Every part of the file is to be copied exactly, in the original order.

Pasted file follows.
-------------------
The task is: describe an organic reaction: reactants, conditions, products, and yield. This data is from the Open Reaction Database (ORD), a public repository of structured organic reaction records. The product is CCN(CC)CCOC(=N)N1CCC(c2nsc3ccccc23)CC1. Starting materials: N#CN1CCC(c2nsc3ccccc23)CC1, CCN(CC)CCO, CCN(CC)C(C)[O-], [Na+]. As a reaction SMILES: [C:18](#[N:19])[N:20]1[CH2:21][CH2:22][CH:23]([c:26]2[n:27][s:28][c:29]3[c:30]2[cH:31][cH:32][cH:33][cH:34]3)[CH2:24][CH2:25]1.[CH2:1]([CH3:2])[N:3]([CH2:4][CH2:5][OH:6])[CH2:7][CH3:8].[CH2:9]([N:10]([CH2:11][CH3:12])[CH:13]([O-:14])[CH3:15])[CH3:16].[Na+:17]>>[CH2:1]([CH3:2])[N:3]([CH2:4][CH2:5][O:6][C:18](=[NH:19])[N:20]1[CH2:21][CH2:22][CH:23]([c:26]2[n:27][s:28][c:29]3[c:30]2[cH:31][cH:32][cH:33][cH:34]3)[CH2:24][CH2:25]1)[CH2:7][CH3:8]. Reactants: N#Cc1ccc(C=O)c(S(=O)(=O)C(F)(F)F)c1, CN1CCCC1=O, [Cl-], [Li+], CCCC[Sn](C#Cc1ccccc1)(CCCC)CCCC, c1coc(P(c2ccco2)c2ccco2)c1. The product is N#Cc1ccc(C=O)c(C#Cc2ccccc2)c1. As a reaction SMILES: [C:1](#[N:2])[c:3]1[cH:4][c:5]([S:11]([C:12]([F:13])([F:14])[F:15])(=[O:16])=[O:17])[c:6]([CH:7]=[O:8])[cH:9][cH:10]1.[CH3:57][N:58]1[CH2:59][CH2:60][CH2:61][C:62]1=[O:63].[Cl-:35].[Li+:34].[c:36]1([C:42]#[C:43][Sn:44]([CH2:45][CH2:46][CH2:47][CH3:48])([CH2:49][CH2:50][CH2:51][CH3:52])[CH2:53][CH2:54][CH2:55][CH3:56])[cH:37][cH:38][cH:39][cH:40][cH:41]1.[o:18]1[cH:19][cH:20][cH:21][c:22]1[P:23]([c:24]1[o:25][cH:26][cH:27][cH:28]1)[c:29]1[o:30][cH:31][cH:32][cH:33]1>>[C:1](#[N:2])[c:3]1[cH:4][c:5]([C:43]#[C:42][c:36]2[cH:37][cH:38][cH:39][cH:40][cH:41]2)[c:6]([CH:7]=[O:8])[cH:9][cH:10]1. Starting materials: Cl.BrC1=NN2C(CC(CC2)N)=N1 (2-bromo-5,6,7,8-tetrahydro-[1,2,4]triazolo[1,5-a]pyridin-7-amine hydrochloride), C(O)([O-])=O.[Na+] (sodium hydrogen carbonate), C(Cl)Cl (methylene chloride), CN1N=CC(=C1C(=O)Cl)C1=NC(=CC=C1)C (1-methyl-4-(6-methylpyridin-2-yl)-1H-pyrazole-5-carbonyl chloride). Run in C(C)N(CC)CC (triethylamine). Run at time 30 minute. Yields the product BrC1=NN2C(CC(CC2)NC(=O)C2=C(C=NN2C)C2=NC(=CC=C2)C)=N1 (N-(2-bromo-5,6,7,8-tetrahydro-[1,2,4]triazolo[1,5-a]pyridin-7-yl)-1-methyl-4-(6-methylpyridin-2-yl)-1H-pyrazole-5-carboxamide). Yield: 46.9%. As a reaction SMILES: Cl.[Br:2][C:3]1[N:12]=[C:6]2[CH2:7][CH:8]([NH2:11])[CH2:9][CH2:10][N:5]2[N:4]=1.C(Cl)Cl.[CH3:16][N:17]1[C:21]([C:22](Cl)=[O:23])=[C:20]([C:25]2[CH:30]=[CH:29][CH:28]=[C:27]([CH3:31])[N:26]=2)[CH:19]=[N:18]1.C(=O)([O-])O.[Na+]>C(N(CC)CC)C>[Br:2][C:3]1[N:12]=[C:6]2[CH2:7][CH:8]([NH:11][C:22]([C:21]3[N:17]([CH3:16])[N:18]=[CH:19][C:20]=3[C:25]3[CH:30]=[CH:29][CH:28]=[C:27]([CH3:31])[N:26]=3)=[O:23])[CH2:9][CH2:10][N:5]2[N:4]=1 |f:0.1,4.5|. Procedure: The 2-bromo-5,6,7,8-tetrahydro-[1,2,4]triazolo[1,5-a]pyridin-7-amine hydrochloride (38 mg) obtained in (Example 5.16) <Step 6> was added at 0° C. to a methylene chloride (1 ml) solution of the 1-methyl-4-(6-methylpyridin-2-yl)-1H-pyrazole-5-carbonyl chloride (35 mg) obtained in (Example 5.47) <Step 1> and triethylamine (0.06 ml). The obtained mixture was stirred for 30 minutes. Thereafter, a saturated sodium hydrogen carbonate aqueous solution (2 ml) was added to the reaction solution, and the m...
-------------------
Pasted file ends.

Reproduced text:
The task is: describe an organic reaction: reactants, conditions, products, and yield. This data is from the Open Reaction Database (ORD), a public repository of structured organic reaction records. The product is CCN(CC)CCOC(=N)N1CCC(c2nsc3ccccc23)CC1. Starting materials: N#CN1CCC(c2nsc3ccccc23)CC1, CCN(CC)CCO, CCN(CC)C(C)[O-], [Na+]. As a reaction SMILES: [C:18](#[N:19])[N:20]1[CH2:21][CH2:22][CH:23]([c:26]2[n:27][s:28][c:29]3[c:30]2[cH:31][cH:32][cH:33][cH:34]3)[CH2:24][CH2:25]1.[CH2:1]([CH3:2])[N:3]([CH2:4][CH2:5][OH:6])[CH2:7][CH3:8].[CH2:9]([N:10]([CH2:11][CH3:12])[CH:13]([O-:14])[CH3:15])[CH3:16].[Na+:17]>>[CH2:1]([CH3:2])[N:3]([CH2:4][CH2:5][O:6][C:18](=[NH:19])[N:20]1[CH2:21][CH2:22][CH:23]([c:26]2[n:27][s:28][c:29]3[c:30]2[cH:31][cH:32][cH:33][cH:34]3)[CH2:24][CH2:25]1)[CH2:7][CH3:8]. Reactants: N#Cc1ccc(C=O)c(S(=O)(=O)C(F)(F)F)c1, CN1CCCC1=O, [Cl-], [Li+], CCCC[Sn](C#Cc1ccccc1)(CCCC)CCCC, c1coc(P(c2ccco2)c2ccco2)c1. The product is N#Cc1ccc(C=O)c(C#Cc2ccccc2)c1. As a reaction SMILES: [C:1](#[N:2])[c:3]1[cH:4][c:5]([S:11]([C:12]([F:13])([F:14])[F:15])(=[O:16])=[O:17])[c:6]([CH:7]=[O:8])[cH:9][cH:10]1.[CH3:57][N:58]1[CH2:59][CH2:60][CH2:61][C:62]1=[O:63].[Cl-:35].[Li+:34].[c:36]1([C:42]#[C:43][Sn:44]([CH2:45][CH2:46][CH2:47][CH3:48])([CH2:49][CH2:50][CH2:51][CH3:52])[CH2:53][CH2:54][CH2:55][CH3:56])[cH:37][cH:38][cH:39][cH:40][cH:41]1.[o:18]1[cH:19][cH:20][cH:21][c:22]1[P:23]([c:24]1[o:25][cH:26][cH:27][cH:28]1)[c:29]1[o:30][cH:31][cH:32][cH:33]1>>[C:1](#[N:2])[c:3]1[cH:4][c:5]([C:43]#[C:42][c:36]2[cH:37][cH:38][cH:39][cH:40][cH:41]2)[c:6]([CH:7]=[O:8])[cH:9][cH:10]1. Starting materials: Cl.BrC1=NN2C(CC(CC2)N)=N1 (2-bromo-5,6,7,8-tetrahydro-[1,2,4]triazolo[1,5-a]pyridin-7-amine hydrochloride), C(O)([O-])=O.[Na+] (sodium hydrogen carbonate), C(Cl)Cl (methylene chloride), CN1N=CC(=C1C(=O)Cl)C1=NC(=CC=C1)C (1-methyl-4-(6-methylpyridin-2-yl)-1H-pyrazole-5-carbonyl chloride). Run in C(C)N(CC)CC (triethylamine). Run at time 30 minute. Yields the product BrC1=NN2C(CC(CC2)NC(=O)C2=C(C=NN2C)C2=NC(=CC=C2)C)=N1 (N-(2-bromo-5,6,7,8-tetrahydro-[1,2,4]triazolo[1,5-a]pyridin-7-yl)-1-methyl-4-(6-methylpyridin-2-yl)-1H-pyrazole-5-carboxamide). Yield: 46.9%. As a reaction SMILES: Cl.[Br:2][C:3]1[N:12]=[C:6]2[CH2:7][CH:8]([NH2:11])[CH2:9][CH2:10][N:5]2[N:4]=1.C(Cl)Cl.[CH3:16][N:17]1[C:21]([C:22](Cl)=[O:23])=[C:20]([C:25]2[CH:30]=[CH:29][CH:28]=[C:27]([CH3:31])[N:26]=2)[CH:19]=[N:18]1.C(=O)([O-])O.[Na+]>C(N(CC)CC)C>[Br:2][C:3]1[N:12]=[C:6]2[CH2:7][CH:8]([NH:11][C:22]([C:21]3[N:17]([CH3:16])[N:18]=[CH:19][C:20]=3[C:25]3[CH:30]=[CH:29][CH:28]=[C:27]([CH3:31])[N:26]=3)=[O:23])[CH2:9][CH2:10][N:5]2[N:4]=1 |f:0.1,4.5|. Procedure: The 2-bromo-5,6,7,8-tetrahydro-[1,2,4]triazolo[1,5-a]pyridin-7-amine hydrochloride (38 mg) obtained in (Example 5.16) <Step 6> was added at 0° C. to a methylene chloride (1 ml) solution of the 1-methyl-4-(6-methylpyridin-2-yl)-1H-pyrazole-5-carbonyl chloride (35 mg) obtained in (Example 5.47) <Step 1> and triethylamine (0.06 ml). The obtained mixture was stirred for 30 minutes. Thereafter, a saturated sodium hydrogen carbonate aqueous solution (2 ml) was added to the reaction solution, and the m...